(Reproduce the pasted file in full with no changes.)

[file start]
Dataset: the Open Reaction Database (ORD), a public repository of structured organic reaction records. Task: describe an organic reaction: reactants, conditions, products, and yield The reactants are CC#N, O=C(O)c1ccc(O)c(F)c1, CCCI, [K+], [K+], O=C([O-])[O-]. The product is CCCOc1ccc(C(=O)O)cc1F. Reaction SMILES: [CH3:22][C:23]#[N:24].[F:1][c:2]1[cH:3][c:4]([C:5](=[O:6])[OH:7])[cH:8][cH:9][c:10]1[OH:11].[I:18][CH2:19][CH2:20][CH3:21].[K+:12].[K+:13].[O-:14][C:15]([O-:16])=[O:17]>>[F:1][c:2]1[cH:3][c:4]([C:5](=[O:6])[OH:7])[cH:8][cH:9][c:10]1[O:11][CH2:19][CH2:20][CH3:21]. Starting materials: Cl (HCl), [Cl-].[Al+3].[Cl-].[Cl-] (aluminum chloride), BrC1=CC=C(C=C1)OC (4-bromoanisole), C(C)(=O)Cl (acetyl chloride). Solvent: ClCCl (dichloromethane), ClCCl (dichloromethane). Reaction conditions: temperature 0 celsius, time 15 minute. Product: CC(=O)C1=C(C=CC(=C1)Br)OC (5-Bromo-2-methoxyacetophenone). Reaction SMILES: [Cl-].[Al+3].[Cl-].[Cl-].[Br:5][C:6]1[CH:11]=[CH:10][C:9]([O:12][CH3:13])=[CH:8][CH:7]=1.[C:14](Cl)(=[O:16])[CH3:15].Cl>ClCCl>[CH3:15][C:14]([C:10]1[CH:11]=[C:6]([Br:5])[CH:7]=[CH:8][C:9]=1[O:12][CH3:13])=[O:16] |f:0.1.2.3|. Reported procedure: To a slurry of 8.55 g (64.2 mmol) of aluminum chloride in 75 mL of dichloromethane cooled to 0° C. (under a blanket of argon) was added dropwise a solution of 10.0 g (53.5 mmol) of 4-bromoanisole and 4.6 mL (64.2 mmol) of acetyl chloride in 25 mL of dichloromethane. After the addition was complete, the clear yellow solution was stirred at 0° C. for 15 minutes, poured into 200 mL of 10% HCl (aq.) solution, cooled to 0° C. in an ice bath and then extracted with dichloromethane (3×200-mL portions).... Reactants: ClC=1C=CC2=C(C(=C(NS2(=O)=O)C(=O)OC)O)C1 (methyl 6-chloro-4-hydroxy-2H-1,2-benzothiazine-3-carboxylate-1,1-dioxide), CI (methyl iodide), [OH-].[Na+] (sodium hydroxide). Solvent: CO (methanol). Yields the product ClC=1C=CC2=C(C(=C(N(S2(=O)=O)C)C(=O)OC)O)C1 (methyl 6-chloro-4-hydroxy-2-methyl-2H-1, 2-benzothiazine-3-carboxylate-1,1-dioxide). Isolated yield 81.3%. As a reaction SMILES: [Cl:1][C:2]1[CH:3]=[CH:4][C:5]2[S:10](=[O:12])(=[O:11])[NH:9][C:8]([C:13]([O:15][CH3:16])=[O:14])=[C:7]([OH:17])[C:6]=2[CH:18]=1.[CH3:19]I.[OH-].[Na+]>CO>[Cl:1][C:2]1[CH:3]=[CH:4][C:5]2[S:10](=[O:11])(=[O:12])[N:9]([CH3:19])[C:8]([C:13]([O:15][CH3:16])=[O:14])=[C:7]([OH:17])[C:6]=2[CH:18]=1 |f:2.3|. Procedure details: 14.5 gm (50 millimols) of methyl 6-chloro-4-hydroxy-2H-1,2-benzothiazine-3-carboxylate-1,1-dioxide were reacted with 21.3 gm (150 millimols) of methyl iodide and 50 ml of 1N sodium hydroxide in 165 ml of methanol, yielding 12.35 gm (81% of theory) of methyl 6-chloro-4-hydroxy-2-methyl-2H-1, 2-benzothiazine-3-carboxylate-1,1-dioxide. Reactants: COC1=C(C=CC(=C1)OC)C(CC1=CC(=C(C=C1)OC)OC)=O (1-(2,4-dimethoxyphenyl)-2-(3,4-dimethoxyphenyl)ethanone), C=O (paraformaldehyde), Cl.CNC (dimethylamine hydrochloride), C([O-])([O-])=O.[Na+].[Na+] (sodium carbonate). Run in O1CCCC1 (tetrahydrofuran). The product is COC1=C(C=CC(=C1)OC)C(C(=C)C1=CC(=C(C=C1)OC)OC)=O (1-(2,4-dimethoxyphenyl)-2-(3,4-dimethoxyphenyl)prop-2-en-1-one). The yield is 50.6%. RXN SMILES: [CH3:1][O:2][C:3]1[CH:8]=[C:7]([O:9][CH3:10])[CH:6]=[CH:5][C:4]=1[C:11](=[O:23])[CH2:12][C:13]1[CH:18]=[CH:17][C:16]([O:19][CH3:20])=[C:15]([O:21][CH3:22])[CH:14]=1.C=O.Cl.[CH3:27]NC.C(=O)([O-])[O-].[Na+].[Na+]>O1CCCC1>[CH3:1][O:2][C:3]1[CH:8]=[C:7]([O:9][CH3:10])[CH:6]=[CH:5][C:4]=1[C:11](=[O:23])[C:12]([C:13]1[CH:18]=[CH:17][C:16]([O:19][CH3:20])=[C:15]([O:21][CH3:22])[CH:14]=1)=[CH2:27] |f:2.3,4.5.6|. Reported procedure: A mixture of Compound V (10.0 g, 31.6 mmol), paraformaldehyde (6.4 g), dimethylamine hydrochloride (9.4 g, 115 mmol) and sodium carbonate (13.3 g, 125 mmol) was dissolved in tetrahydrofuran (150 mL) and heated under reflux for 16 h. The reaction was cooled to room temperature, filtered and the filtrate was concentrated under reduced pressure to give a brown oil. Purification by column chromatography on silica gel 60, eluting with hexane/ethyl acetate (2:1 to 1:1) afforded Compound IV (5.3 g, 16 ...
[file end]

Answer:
Dataset: the Open Reaction Database (ORD), a public repository of structured organic reaction records. Task: describe an organic reaction: reactants, conditions, products, and yield The reactants are CC#N, O=C(O)c1ccc(O)c(F)c1, CCCI, [K+], [K+], O=C([O-])[O-]. The product is CCCOc1ccc(C(=O)O)cc1F. Reaction SMILES: [CH3:22][C:23]#[N:24].[F:1][c:2]1[cH:3][c:4]([C:5](=[O:6])[OH:7])[cH:8][cH:9][c:10]1[OH:11].[I:18][CH2:19][CH2:20][CH3:21].[K+:12].[K+:13].[O-:14][C:15]([O-:16])=[O:17]>>[F:1][c:2]1[cH:3][c:4]([C:5](=[O:6])[OH:7])[cH:8][cH:9][c:10]1[O:11][CH2:19][CH2:20][CH3:21]. Starting materials: Cl (HCl), [Cl-].[Al+3].[Cl-].[Cl-] (aluminum chloride), BrC1=CC=C(C=C1)OC (4-bromoanisole), C(C)(=O)Cl (acetyl chloride). Solvent: ClCCl (dichloromethane), ClCCl (dichloromethane). Reaction conditions: temperature 0 celsius, time 15 minute. Product: CC(=O)C1=C(C=CC(=C1)Br)OC (5-Bromo-2-methoxyacetophenone). Reaction SMILES: [Cl-].[Al+3].[Cl-].[Cl-].[Br:5][C:6]1[CH:11]=[CH:10][C:9]([O:12][CH3:13])=[CH:8][CH:7]=1.[C:14](Cl)(=[O:16])[CH3:15].Cl>ClCCl>[CH3:15][C:14]([C:10]1[CH:11]=[C:6]([Br:5])[CH:7]=[CH:8][C:9]=1[O:12][CH3:13])=[O:16] |f:0.1.2.3|. Reported procedure: To a slurry of 8.55 g (64.2 mmol) of aluminum chloride in 75 mL of dichloromethane cooled to 0° C. (under a blanket of argon) was added dropwise a solution of 10.0 g (53.5 mmol) of 4-bromoanisole and 4.6 mL (64.2 mmol) of acetyl chloride in 25 mL of dichloromethane. After the addition was complete, the clear yellow solution was stirred at 0° C. for 15 minutes, poured into 200 mL of 10% HCl (aq.) solution, cooled to 0° C. in an ice bath and then extracted with dichloromethane (3×200-mL portions).... Reactants: ClC=1C=CC2=C(C(=C(NS2(=O)=O)C(=O)OC)O)C1 (methyl 6-chloro-4-hydroxy-2H-1,2-benzothiazine-3-carboxylate-1,1-dioxide), CI (methyl iodide), [OH-].[Na+] (sodium hydroxide). Solvent: CO (methanol). Yields the product ClC=1C=CC2=C(C(=C(N(S2(=O)=O)C)C(=O)OC)O)C1 (methyl 6-chloro-4-hydroxy-2-methyl-2H-1, 2-benzothiazine-3-carboxylate-1,1-dioxide). Isolated yield 81.3%. As a reaction SMILES: [Cl:1][C:2]1[CH:3]=[CH:4][C:5]2[S:10](=[O:12])(=[O:11])[NH:9][C:8]([C:13]([O:15][CH3:16])=[O:14])=[C:7]([OH:17])[C:6]=2[CH:18]=1.[CH3:19]I.[OH-].[Na+]>CO>[Cl:1][C:2]1[CH:3]=[CH:4][C:5]2[S:10](=[O:11])(=[O:12])[N:9]([CH3:19])[C:8]([C:13]([O:15][CH3:16])=[O:14])=[C:7]([OH:17])[C:6]=2[CH:18]=1 |f:2.3|. Procedure details: 14.5 gm (50 millimols) of methyl 6-chloro-4-hydroxy-2H-1,2-benzothiazine-3-carboxylate-1,1-dioxide were reacted with 21.3 gm (150 millimols) of methyl iodide and 50 ml of 1N sodium hydroxide in 165 ml of methanol, yielding 12.35 gm (81% of theory) of methyl 6-chloro-4-hydroxy-2-methyl-2H-1, 2-benzothiazine-3-carboxylate-1,1-dioxide. Reactants: COC1=C(C=CC(=C1)OC)C(CC1=CC(=C(C=C1)OC)OC)=O (1-(2,4-dimethoxyphenyl)-2-(3,4-dimethoxyphenyl)ethanone), C=O (paraformaldehyde), Cl.CNC (dimethylamine hydrochloride), C([O-])([O-])=O.[Na+].[Na+] (sodium carbonate). Run in O1CCCC1 (tetrahydrofuran). The product is COC1=C(C=CC(=C1)OC)C(C(=C)C1=CC(=C(C=C1)OC)OC)=O (1-(2,4-dimethoxyphenyl)-2-(3,4-dimethoxyphenyl)prop-2-en-1-one). The yield is 50.6%. RXN SMILES: [CH3:1][O:2][C:3]1[CH:8]=[C:7]([O:9][CH3:10])[CH:6]=[CH:5][C:4]=1[C:11](=[O:23])[CH2:12][C:13]1[CH:18]=[CH:17][C:16]([O:19][CH3:20])=[C:15]([O:21][CH3:22])[CH:14]=1.C=O.Cl.[CH3:27]NC.C(=O)([O-])[O-].[Na+].[Na+]>O1CCCC1>[CH3:1][O:2][C:3]1[CH:8]=[C:7]([O:9][CH3:10])[CH:6]=[CH:5][C:4]=1[C:11](=[O:23])[C:12]([C:13]1[CH:18]=[CH:17][C:16]([O:19][CH3:20])=[C:15]([O:21][CH3:22])[CH:14]=1)=[CH2:27] |f:2.3,4.5.6|. Reported procedure: A mixture of Compound V (10.0 g, 31.6 mmol), paraformaldehyde (6.4 g), dimethylamine hydrochloride (9.4 g, 115 mmol) and sodium carbonate (13.3 g, 125 mmol) was dissolved in tetrahydrofuran (150 mL) and heated under reflux for 16 h. The reaction was cooled to room temperature, filtered and the filtrate was concentrated under reduced pressure to give a brown oil. Purification by column chromatography on silica gel 60, eluting with hexane/ethyl acetate (2:1 to 1:1) afforded Compound IV (5.3 g, 16 ...